Twelve-year-old Francis Gary Powers Jr. lost his dad, a reporter for KNBC-TV, in a helicopter crash in 1977. His dad was Francis Gary Powers, the Air Force pilot whose U-2 plane was shot down over Russia on May 1, 1960.
He spent 18 months in a Russian prison before being released in exchange for Russian spy Rudolf Abel on a bridge between East and West Germany. Many articles, books, and two films have focused on the “famous” U-2 incident.
Now Francis Gary Powers Jr. has published an account of his father’s life, “Spy Pilot: Francis Gary Powers, the U-2 Incident and a Controversial Cold War Legacy.” Gary will speak and sign copies of his book at 2p.m. on June 9 at the Cold War Museum at Vint Hill.
The CIA and the U.S. government exonerated the elder Powers of any wrongdoing while being held in a Soviet prison. Despite that, Powers found that a cloud hung over his reputation for the rest of his life, his son said, and he was not awarded the medals usually given in such circumstances.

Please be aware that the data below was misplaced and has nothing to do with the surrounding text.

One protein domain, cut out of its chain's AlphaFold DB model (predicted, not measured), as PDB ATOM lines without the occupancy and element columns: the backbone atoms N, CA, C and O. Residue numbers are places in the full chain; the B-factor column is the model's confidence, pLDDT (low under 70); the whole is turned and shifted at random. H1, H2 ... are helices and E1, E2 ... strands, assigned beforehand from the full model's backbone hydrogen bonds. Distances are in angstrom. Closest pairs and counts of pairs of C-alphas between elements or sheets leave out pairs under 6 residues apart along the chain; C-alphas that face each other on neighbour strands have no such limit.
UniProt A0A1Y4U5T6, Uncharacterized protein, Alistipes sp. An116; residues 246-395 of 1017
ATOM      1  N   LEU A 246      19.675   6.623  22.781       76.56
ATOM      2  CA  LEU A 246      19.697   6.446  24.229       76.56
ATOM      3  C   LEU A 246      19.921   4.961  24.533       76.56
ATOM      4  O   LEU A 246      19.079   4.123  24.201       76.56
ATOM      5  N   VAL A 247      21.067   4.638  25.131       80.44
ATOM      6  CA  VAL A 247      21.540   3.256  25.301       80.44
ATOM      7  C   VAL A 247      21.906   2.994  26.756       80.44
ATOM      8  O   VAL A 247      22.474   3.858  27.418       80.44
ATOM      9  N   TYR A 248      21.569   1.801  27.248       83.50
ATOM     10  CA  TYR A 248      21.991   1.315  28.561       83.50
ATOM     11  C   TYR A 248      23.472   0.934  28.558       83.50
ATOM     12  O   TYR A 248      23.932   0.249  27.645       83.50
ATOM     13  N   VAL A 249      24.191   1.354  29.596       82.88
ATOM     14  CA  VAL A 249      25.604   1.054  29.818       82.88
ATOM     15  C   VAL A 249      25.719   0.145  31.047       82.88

This was the era of the Cold War, and people questioned whether he was – or was not – a traitor to his country. Had he talked? Had he divulged top secret information?
Gary Powers knew his dad, knew his character, and spent much of his adolescence defending his father and wanting to learn more about what really happened.
The younger Powers spent years researching files previously unavailable, including Powers’ debriefing by the CIA. He traveled to the Soviet Union and then Russia; listened to old audio tapes, talked with people who knew his dad, and who were part of the U-2 program.
“The result is a fascinating book set in this unique period in American history -- a definitive account proving that Francis Gary Powers acted honorably in his service to his country,” according to a Cold War Museum news release.
In 1996, Gary Powers Jr. founded The Cold War Museum, a 501(c)(3) charity located at Vint Hill. “The museum honors Cold War veterans and preserves and educates future generations about this era in America’s history,” according to a news release. As chairman of the Presidential Advisory Committee for the Cold War Theme Study, Powers works with the National Park Service and leading Cold War experts to identify historic Cold War sites in order to commemorate, interpret, and ensure their preservation.
In 2014, Powers worked as a consultant on Steven Spielberg’s Cold War thriller, “Bridge of Spies,” which focused on attorney James Donovan who brokered the 1962 spy exchange between CIA U-2 pilot Francis Gary Powers and KGB spy Rudolph Abel.